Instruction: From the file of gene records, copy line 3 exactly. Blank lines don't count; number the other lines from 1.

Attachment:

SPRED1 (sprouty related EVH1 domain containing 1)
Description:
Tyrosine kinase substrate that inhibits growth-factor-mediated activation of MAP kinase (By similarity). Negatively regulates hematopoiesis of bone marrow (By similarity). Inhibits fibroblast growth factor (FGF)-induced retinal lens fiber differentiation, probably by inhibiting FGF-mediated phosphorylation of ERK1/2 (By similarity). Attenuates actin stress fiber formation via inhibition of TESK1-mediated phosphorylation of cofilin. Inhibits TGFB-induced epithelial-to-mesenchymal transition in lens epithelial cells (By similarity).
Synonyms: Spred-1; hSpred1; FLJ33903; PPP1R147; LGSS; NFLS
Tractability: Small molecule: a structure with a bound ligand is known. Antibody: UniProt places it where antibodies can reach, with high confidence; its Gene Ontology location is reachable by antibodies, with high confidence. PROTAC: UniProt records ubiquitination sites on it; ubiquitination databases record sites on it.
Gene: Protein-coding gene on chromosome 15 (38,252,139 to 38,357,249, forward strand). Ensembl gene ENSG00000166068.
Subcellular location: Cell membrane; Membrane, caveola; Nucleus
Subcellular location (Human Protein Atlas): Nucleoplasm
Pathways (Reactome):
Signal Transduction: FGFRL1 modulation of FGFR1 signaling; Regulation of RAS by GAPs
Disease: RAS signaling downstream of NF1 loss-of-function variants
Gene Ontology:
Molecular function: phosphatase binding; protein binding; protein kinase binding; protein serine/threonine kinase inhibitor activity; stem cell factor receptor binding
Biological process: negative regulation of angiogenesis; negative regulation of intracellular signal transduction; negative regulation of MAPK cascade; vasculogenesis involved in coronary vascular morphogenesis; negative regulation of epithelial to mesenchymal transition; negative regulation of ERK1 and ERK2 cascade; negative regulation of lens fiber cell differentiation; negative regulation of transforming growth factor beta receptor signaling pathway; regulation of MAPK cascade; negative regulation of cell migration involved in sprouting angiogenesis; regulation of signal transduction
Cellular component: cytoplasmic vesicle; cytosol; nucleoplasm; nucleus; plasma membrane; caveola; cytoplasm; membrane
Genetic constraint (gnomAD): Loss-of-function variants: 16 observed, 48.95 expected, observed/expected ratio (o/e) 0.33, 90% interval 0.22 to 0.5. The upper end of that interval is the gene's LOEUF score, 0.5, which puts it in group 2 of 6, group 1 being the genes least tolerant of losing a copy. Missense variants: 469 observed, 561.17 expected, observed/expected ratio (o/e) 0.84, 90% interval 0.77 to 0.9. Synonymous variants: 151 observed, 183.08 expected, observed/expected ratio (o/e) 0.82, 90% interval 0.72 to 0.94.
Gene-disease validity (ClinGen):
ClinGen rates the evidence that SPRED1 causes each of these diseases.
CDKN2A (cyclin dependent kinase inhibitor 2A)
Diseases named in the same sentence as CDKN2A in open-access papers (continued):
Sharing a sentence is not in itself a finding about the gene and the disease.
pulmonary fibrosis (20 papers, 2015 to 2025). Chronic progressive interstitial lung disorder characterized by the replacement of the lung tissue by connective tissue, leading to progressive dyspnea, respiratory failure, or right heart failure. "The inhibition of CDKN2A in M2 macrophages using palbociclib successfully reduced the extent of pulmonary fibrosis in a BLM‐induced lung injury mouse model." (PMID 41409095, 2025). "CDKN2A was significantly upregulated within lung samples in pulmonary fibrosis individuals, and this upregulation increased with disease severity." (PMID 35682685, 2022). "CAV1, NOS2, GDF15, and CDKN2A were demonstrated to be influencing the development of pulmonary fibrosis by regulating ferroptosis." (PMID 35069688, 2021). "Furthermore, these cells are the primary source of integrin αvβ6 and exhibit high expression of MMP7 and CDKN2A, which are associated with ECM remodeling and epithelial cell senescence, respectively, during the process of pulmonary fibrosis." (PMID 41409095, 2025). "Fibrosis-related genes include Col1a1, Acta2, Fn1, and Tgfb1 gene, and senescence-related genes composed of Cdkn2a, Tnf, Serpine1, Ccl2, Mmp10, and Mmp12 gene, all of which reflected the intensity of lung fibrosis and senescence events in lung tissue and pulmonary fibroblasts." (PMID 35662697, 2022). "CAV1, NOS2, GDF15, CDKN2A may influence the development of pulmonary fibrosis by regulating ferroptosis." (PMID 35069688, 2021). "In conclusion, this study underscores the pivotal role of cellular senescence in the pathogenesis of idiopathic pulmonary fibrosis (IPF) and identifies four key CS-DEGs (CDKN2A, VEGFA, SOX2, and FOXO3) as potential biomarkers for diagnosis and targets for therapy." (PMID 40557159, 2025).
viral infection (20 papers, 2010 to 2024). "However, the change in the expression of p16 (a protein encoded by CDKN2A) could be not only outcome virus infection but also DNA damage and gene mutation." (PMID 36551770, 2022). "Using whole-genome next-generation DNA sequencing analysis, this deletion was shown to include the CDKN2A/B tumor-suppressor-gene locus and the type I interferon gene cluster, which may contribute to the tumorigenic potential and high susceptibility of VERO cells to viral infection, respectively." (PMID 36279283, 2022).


Tyrosine kinase substrate that inhibits growth-factor-mediated activation of MAP kinase (By similarity). Negatively regulates hematopoiesis of bone marrow (By similarity). Inhibits fibroblast growth factor (FGF)-induced retinal lens fiber differentiation, probably by inhibiting FGF-mediated phosphorylation of ERK1/2 (By similarity). Attenuates actin stress fiber formation via inhibition of TESK1-mediated phosphorylation of cofilin. Inhibits TGFB-induced epithelial-to-mesenchymal transition in lens epithelial cells (By similarity).